A Research Treasure Trove
The next generation of cutting-edge NC State solutions in forensic science, cancer treatment, solar energy and more may come from a decidedly old-school source: dye.
The Eastman Chemical Company has donated its Max A. Weaver Dye Library — more than 100,000 dye and fabric samples in all — to NC State. After decades as a tool for Eastman scientists and engineers, it will be available to researchers from across the academic spectrum and around the world.
“This priceless collection could contain the dyes for the next generation of solar panels, the next generation of photodynamic cancer therapies, the next generation of environmentally responsible textile dyes,” said NC State textile chemist David Hinks, director of the emerging Forensic Sciences Institute, who will oversee the dye library research.
The dye collection will be a “treasure trove” for NC State’s world-leading faculty and researchers doing innovative, interdisciplinary work in a range of fields, Hinks said.
Medical researchers and dye chemists such as NC State Ciba professor Harold Freeman use dyes to develop targeted cancer treatments. “The dyes are designed to dye cancer cells and not healthy cells,” Hinks says. “That allows doctors to identify the cancer but also, by focusing a tunable laser onto that area, the dye will absorb the energy of the laser and ultimately kill the cancer cell. So this is a form of targeted chemotherapy.”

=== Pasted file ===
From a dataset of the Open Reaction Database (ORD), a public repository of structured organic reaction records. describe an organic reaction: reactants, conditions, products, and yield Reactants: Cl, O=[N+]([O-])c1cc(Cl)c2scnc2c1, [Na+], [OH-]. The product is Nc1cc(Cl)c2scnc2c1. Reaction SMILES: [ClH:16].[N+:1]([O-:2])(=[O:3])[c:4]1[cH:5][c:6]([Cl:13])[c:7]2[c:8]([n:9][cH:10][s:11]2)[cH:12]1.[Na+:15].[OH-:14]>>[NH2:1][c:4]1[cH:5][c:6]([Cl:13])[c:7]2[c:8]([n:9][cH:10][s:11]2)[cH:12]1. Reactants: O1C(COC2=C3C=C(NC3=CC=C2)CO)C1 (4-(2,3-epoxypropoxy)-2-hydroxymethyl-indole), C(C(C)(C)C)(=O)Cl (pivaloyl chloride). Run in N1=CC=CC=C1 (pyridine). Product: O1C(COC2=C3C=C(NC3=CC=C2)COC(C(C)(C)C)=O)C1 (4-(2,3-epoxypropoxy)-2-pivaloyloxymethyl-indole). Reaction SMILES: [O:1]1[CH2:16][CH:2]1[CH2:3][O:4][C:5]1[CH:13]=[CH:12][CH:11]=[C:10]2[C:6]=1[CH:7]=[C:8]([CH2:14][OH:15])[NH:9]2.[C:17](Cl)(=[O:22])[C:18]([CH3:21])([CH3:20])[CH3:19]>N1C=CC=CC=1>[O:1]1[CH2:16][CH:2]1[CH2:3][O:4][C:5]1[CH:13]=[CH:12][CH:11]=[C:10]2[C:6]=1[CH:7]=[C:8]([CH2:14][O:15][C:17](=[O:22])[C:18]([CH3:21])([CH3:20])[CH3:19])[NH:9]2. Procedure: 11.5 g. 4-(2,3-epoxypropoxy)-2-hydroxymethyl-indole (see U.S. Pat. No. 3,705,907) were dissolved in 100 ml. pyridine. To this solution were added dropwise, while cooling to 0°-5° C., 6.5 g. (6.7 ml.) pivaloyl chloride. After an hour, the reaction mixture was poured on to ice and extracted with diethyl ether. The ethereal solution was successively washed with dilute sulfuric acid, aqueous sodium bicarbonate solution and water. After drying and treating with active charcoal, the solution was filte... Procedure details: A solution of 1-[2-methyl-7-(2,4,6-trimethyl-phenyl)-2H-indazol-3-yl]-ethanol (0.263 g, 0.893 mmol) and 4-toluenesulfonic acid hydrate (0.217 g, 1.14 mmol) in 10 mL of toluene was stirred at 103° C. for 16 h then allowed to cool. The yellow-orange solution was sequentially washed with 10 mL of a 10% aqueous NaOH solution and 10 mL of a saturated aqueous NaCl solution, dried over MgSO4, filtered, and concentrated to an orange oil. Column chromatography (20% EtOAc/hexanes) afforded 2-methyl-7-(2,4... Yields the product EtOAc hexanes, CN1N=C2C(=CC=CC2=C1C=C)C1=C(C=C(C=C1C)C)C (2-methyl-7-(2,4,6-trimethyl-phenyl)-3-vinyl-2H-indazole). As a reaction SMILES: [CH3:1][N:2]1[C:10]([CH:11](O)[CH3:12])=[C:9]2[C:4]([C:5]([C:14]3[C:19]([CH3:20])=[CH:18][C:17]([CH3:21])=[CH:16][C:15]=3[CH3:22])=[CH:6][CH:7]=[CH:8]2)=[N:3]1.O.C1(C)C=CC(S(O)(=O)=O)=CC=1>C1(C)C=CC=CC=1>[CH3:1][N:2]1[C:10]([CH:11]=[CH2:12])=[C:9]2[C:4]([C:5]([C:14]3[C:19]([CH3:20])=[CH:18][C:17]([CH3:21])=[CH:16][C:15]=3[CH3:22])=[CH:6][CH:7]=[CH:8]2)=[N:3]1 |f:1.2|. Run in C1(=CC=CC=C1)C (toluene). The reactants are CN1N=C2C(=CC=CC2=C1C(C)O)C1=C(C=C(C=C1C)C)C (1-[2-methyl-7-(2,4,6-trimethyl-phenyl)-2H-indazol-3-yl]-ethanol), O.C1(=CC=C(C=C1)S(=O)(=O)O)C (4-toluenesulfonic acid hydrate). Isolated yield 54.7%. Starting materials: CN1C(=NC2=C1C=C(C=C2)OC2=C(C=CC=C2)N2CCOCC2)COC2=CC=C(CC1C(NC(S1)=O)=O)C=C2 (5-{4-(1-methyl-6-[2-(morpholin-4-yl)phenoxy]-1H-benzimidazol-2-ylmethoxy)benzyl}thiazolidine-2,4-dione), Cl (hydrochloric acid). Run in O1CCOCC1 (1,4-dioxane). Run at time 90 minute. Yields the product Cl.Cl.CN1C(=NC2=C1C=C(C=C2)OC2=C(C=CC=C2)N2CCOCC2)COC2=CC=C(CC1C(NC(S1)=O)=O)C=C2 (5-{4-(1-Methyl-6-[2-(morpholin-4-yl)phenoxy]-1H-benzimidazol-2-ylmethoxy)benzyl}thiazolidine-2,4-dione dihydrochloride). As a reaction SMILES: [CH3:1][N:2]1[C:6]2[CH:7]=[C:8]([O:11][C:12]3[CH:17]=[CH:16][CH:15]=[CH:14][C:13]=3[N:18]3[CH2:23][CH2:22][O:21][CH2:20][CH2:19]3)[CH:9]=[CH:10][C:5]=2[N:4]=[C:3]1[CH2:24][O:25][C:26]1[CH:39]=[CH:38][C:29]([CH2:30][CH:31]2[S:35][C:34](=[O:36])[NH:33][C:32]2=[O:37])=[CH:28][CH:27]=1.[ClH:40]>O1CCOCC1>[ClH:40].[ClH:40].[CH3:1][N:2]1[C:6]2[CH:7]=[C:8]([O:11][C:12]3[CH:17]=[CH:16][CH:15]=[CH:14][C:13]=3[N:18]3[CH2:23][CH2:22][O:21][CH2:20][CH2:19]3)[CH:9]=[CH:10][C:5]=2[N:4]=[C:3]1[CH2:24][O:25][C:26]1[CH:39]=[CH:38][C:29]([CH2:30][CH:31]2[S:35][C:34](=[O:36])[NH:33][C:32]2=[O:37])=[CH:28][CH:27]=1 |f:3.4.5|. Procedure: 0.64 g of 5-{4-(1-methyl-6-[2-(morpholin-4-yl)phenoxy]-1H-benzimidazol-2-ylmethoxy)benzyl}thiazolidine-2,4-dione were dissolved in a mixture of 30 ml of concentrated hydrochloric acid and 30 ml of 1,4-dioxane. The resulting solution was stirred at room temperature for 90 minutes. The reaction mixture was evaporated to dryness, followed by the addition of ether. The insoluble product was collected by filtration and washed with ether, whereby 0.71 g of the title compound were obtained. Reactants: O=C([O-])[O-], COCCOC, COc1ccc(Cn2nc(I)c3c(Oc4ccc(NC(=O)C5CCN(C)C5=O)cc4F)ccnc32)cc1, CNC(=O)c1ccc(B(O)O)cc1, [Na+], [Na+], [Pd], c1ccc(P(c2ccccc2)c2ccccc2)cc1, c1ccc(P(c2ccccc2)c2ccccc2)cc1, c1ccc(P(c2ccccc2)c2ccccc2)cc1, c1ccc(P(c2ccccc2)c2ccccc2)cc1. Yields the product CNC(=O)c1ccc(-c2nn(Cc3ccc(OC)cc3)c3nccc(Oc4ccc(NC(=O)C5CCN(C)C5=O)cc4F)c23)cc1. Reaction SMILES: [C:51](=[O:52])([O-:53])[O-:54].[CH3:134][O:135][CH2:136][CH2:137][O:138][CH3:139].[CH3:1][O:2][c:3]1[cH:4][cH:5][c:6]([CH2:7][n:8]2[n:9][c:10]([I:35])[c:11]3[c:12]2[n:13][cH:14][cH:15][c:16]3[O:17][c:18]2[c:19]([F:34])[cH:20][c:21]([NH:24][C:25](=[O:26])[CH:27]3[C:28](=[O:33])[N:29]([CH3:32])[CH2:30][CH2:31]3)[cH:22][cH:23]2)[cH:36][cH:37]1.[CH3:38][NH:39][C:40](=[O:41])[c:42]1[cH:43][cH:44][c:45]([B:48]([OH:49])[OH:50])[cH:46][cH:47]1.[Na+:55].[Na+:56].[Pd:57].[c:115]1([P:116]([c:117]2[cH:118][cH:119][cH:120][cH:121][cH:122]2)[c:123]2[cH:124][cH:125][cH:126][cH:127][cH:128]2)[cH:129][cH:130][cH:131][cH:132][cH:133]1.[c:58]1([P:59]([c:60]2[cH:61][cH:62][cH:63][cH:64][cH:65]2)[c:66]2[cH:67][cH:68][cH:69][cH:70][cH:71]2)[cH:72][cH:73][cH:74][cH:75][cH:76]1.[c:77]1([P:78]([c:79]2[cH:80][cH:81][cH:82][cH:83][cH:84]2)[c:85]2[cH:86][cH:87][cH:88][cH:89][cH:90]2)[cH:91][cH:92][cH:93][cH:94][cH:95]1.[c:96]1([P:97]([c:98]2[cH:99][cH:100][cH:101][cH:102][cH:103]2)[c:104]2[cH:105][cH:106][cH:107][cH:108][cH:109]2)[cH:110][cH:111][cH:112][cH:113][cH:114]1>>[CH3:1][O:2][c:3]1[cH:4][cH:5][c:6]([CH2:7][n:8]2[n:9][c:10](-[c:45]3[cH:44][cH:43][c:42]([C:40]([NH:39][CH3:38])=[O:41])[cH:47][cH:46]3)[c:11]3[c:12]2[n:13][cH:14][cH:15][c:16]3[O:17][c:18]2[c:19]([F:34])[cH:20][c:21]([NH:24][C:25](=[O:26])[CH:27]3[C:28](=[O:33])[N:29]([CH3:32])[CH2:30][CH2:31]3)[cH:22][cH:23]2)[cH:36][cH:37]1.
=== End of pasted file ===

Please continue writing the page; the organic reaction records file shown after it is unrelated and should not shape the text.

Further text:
Professor David Muddiman’s research group in chemistry is developing state-of-the-art analytical techniques for forensic analysis of dyed fibers.
Assistant professor Frank Hunte’s group in materials science and engineering is interested in developing new dye applications with improved infrared absorption signatures that can prevent military personnel from being detected by night-vision scopes.
Hinks says the next generation of analytical chemists and forensic scientists will build their skills through experiential education opportunities as undergraduate and graduate researchers who contribute to the forensic science database. Textiles scientists and engineers will study it for ways to create environmentally responsible dyes that can be applied to textiles, paper, packaging, cosmetics, hair coloring and a host of other products and applications.
Thanks to Internet sharing tools, chemists around the world will be ultimately be able to use data such as 3-D crystallographic models of the chemical structures that the late Max Weaver, longtime dye research leader for Eastman, drew by hand on glass vials. NC State will digitize and post the structures along with key cheminformatics data using ChemSpider, a free online resource by the Royal Society of Chemistry, which is partnering with NC State on the dye library. The tool allows users to search for chemical compounds or fragments of compounds.
The donation of the dye collection builds on NC State’s existing partnership with Eastman. Under a 2012 agreement, NC State became an Eastman Chemical Center of Excellence and the recipient of $10 million over six years.